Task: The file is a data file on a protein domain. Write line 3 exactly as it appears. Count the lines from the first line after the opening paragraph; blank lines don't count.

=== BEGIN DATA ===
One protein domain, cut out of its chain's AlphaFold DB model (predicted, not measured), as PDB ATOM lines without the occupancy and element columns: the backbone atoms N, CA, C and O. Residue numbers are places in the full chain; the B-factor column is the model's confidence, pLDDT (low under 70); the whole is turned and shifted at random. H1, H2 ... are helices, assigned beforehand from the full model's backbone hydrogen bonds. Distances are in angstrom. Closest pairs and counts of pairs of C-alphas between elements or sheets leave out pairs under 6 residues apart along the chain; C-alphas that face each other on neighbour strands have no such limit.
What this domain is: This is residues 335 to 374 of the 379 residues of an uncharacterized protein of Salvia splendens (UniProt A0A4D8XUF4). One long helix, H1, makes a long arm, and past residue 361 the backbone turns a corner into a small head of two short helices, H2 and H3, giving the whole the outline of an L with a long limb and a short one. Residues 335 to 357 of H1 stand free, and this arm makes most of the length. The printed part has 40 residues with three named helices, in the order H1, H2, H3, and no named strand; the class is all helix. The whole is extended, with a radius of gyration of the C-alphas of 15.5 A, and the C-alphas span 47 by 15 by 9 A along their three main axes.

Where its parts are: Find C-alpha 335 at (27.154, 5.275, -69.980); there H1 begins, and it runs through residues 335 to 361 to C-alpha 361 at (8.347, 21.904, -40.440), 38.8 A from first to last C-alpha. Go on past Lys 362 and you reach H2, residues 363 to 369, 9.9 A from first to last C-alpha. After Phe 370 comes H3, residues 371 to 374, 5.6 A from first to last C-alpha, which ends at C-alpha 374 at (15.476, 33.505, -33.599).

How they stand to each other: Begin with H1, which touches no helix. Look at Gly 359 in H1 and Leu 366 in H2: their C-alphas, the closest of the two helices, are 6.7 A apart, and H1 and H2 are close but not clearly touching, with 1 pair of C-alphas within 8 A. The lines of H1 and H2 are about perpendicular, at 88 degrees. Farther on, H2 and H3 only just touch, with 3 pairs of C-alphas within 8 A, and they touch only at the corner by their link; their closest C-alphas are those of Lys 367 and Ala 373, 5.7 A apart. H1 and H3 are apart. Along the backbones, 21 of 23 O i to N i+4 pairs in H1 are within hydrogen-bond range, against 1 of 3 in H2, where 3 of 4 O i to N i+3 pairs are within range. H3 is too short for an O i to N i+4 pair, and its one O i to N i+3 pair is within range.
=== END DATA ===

How they stand to each other: Begin with H1, which touches no helix. Look at Gly 359 in H1 and Leu 366 in H2: their C-alphas, the closest of the two helices, are 6.7 A apart, and H1 and H2 are close but not clearly touching, with 1 pair of C-alphas within 8 A. The lines of H1 and H2 are about perpendicular, at 88 degrees. Farther on, H2 and H3 only just touch, with 3 pairs of C-alphas within 8 A, and they touch only at the corner by their link; their closest C-alphas are those of Lys 367 and Ala 373, 5.7 A apart. H1 and H3 are apart. Along the backbones, 21 of 23 O i to N i+4 pairs in H1 are within hydrogen-bond range, against 1 of 3 in H2, where 3 of 4 O i to N i+3 pairs are within range. H3 is too short for an O i to N i+4 pair, and its one O i to N i+3 pair is within range.